Ror2 Receptor Mediates Wnt11 Signaling and Affects Convergence and Extension Movements in Zebrafish [Signal Transduction]

June 13th, 2014 by Bai, Y., Tan, X., Zhang, H., Liu, C., Zhao, B., Li, Y., Lu, L., Liu, Y., Zhou, J.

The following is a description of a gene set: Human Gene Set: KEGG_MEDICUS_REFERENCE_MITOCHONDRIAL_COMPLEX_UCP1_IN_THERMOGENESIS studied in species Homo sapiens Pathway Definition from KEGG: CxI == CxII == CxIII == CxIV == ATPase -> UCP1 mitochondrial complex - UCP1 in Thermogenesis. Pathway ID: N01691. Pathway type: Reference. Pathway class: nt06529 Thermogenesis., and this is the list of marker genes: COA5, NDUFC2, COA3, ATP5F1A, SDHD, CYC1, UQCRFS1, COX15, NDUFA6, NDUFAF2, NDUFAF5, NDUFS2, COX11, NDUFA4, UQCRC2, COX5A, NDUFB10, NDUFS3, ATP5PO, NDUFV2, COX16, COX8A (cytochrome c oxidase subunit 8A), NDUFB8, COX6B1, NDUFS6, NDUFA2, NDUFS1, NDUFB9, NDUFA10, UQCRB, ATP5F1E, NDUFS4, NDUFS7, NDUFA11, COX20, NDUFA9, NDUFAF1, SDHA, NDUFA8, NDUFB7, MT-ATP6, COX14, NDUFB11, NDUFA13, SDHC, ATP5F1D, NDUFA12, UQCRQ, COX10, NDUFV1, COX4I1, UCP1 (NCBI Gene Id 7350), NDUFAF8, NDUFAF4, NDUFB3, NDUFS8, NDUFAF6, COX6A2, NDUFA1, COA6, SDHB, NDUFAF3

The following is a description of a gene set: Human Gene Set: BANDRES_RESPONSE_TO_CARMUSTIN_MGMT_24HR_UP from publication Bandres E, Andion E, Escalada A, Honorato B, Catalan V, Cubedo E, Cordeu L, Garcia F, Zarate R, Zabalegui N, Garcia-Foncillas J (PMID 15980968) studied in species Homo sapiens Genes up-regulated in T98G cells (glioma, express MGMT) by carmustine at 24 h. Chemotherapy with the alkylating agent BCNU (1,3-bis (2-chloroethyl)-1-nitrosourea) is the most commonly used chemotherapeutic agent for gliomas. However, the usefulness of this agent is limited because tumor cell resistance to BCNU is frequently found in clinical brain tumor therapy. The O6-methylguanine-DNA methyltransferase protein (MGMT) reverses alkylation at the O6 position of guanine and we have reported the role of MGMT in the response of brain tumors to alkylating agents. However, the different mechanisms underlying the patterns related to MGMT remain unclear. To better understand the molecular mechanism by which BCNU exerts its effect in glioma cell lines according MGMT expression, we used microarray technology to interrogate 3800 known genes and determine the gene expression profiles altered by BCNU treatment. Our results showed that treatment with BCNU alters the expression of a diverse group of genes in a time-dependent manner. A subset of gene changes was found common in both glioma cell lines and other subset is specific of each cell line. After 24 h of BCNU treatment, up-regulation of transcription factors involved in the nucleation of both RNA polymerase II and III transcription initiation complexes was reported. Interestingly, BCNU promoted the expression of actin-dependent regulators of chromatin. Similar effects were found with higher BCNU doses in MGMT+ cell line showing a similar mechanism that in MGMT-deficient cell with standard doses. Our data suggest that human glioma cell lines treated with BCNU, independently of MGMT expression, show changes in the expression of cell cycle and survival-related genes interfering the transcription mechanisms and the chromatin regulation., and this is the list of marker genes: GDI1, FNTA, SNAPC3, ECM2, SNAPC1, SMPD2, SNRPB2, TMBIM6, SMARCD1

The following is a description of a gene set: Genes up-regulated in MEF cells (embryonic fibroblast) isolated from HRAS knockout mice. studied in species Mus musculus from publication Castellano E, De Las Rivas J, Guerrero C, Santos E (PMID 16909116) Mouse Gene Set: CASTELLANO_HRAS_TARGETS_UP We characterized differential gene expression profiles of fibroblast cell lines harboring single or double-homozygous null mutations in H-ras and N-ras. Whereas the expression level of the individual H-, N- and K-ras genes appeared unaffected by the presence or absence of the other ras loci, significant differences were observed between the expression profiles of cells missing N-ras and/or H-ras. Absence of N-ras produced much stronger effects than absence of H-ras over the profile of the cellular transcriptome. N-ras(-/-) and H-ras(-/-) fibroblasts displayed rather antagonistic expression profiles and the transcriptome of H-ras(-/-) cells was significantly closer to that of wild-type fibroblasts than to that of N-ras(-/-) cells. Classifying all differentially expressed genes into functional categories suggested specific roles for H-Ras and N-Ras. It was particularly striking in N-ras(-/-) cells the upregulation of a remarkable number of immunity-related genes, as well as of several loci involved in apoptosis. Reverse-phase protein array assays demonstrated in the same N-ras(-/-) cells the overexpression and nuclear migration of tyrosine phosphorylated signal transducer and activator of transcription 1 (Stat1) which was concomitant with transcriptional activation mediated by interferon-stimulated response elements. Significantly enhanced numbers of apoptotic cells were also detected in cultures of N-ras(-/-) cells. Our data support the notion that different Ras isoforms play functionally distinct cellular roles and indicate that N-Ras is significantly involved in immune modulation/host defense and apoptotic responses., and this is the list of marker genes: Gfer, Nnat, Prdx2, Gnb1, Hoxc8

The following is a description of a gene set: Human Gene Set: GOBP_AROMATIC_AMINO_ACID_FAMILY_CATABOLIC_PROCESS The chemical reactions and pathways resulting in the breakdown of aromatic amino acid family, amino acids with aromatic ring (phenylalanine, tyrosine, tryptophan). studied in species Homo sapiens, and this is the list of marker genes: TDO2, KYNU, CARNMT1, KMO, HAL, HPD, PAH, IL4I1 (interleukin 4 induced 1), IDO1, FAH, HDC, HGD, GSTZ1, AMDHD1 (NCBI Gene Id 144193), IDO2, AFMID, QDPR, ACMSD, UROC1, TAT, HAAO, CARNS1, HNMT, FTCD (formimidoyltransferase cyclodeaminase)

The receptor tyrosine kinase Ror2 acts as an alternative receptor or coreceptor for Wnt5a and mediates Wnt5a-induced convergent extension movements during embryogenesis in mice and Xenopus, as well as the polarity and migration of several cell types during development. However, little is known about whether Ror2 function is conserved in other vertebrates or is involved in other non-canonical Wnt ligands in vivo. In this study, we demonstrated that overexpression of dominant-negative ror2 (ror2-TM) mRNA in zebrafish embryos resulted in convergence and extension defects and incompletely separated eyes, which is consistent with observations from slb/wnt11 mutants or wnt11 knockdown morphants. Moreover, the co-injection of ror2-TM mRNA and a wnt11 morpholino or the coexpression of ror2 and wnt11 in zebrafish embryos synergetically induced more severe convergence and extension defects. Transplantation studies further demonstrated that the Ror2 receptor responded to the Wnt11 ligand and regulated cell migration and cell morphology during gastrulation. DnRor2 inhibited the action of Wnt11, which was revealed by a decreased percentage of Wnt11-induced convergence and extension defects. Ror2 physically interacts with Wnt11. The intracellular Y647 and S863 sites of Ror2 are essential for mediating the action of Wnt11. Dishevelled and RhoA act downstream of Wnt11-Ror2 to regulate convergence and extension movements. Overall, our data suggest an important role of Ror2 in mediating Wnt11 signaling and in regulating convergence and extension movements in zebrafish.